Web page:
- 6 crisp apples (about 500 g) such as pink lady, fuji or jazz, peeled, cored, quartered and sliced, seeds removed
- 1/2 cup white granulated sugar
- 4 whole cloves
- zest of 1 lemon
- 100 g butter, softened
- 1 loaf of white sliced sandwich bread
- cream, ice-cream or custard, to serve
This dish is reputedly named after Queen Charlotte, the wife of 18th-century British monarch George III, but remained popular well into the 20th century. Its beauty is in its humble style and simplicity. Serve with thick cream, ice-cream or warmed custard.
|Preheat oven to 200°C (180°C fan-forced).
Put the apple in a saucepan with the sugar, cloves, lemon zest and 1/2 cup of water, and simmer gently until the apple is just cooked and still al dente. Remove the pan from the heat. Remove the apple pieces from the syrup with a slotted spoon and set aside. Reheat the syrup and reduce it to a light pouring consistency.
|Meanwhile, grease a 22-cm pie dish with some of the butter. Butter 12–15 slices of bread, and remove and discard the crusts. Cut the bread into fingers or triangles and line the base and sides of the pie dish with the pieces, buttered side up, ensuring that each piece overlaps slightly so that there are no gaps, and that the bread reaches the rim of the dish. Arrange the bread neatly, remembering that when turned out, this will form the top of the charlotte.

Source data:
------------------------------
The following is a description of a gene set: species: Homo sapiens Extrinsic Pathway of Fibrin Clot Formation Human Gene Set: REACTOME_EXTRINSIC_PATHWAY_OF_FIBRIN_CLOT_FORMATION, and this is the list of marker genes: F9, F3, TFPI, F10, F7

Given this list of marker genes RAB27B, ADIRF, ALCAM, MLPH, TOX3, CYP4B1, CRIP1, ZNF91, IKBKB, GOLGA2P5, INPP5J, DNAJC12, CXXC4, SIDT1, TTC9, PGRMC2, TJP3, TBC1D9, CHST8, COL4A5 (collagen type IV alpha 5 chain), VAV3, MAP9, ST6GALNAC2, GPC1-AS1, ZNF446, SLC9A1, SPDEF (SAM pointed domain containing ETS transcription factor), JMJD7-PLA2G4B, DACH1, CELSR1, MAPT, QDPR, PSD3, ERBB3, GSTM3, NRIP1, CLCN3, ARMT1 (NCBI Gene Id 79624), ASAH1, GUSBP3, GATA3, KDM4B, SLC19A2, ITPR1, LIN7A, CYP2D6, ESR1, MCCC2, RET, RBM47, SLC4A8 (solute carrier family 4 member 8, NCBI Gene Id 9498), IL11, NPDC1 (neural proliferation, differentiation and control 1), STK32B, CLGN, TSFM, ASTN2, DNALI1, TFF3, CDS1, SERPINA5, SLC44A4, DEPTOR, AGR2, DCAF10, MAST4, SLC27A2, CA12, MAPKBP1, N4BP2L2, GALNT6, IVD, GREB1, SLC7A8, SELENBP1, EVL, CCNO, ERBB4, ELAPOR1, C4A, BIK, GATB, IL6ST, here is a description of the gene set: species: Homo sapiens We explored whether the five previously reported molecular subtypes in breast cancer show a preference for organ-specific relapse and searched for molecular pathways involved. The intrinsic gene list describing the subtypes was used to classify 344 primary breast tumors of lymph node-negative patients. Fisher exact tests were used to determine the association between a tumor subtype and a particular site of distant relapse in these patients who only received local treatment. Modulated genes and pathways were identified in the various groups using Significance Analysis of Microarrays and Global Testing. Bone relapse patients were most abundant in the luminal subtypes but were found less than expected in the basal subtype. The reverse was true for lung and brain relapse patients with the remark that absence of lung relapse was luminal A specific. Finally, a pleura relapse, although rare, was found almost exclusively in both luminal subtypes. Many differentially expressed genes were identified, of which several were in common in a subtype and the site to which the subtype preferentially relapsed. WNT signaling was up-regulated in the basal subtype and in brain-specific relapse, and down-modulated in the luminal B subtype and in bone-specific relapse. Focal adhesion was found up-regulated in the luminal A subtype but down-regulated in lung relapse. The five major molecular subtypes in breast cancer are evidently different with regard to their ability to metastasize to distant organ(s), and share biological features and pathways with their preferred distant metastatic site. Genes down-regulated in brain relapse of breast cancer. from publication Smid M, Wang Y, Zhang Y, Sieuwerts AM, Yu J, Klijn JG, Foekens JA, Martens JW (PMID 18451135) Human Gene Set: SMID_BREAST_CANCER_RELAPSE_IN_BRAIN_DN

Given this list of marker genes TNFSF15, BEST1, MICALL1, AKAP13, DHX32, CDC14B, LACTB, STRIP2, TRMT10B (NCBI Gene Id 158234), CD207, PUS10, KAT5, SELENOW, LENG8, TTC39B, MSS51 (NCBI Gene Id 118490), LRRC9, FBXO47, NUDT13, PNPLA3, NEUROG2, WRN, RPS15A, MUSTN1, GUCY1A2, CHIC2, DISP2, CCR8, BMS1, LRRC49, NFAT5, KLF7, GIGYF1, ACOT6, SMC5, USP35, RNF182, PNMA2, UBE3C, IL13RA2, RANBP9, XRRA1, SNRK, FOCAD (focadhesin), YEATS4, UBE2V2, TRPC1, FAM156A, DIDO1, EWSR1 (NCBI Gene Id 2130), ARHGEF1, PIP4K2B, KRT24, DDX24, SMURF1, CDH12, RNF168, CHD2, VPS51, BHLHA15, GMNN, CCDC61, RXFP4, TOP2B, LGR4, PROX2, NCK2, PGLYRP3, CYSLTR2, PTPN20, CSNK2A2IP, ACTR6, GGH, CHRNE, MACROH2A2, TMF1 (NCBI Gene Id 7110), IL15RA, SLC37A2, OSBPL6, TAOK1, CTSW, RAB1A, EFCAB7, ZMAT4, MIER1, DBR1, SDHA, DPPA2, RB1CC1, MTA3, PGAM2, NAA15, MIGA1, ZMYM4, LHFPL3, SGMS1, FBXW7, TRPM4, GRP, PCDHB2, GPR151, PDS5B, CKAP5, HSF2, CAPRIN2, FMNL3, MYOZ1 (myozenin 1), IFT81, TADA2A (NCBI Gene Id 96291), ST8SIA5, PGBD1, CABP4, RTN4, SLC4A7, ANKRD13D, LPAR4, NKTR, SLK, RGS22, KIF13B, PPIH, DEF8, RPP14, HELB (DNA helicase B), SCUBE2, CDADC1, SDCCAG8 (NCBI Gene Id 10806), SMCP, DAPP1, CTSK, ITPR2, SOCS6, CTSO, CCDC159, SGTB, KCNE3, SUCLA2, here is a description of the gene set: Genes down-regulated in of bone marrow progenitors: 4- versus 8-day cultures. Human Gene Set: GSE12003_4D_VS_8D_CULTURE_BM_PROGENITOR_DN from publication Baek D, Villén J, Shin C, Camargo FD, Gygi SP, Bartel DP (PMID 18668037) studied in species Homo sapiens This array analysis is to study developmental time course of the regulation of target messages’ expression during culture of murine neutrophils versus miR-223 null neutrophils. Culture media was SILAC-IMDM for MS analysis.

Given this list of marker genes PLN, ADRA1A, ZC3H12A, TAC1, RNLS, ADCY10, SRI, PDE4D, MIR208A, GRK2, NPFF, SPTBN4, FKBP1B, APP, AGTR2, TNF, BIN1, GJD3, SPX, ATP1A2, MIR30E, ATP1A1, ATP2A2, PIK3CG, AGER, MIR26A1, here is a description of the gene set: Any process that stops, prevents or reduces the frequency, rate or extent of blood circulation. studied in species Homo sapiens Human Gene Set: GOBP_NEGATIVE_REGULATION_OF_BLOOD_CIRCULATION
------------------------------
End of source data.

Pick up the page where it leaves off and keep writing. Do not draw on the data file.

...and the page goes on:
Spoon the apple into the dish and cover with the remaining pieces of bread, buttered side down (butter more slices as needed). Press the edges of the bread together so that there are no gaps. Trim any untidy edges if necessary.
Bake for 20–25 minutes or until the top of the pie is nicely browned, then remove from the oven and allow it to rest in the dish for a few minutes before turning it out onto a board or serving plate.
Serve warm, with a drizzle of the syrup and cream, ice-cream or custard.